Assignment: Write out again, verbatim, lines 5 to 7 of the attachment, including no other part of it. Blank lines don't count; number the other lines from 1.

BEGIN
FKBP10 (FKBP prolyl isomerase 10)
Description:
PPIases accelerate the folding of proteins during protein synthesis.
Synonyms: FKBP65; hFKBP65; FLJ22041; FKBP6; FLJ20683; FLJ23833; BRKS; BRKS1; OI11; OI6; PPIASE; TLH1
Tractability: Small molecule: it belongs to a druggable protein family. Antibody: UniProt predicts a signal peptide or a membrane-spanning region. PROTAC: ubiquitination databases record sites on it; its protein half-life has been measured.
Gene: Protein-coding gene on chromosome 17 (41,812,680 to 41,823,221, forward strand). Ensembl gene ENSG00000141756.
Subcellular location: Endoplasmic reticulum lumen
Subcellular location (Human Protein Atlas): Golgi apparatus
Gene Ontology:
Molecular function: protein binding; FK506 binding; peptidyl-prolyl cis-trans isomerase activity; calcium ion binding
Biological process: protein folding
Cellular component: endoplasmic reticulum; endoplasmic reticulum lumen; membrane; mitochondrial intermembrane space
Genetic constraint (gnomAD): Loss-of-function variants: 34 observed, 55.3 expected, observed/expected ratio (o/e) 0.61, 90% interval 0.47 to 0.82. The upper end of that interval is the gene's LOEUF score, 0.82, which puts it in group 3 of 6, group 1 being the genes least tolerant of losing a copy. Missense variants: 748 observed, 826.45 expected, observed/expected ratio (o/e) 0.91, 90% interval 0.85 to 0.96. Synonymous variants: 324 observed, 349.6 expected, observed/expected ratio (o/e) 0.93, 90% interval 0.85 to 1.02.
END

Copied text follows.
Tractability: Small molecule: it belongs to a druggable protein family. Antibody: UniProt predicts a signal peptide or a membrane-spanning region. PROTAC: ubiquitination databases record sites on it; its protein half-life has been measured.
Gene: Protein-coding gene on chromosome 17 (41,812,680 to 41,823,221, forward strand). Ensembl gene ENSG00000141756.
Subcellular location: Endoplasmic reticulum lumen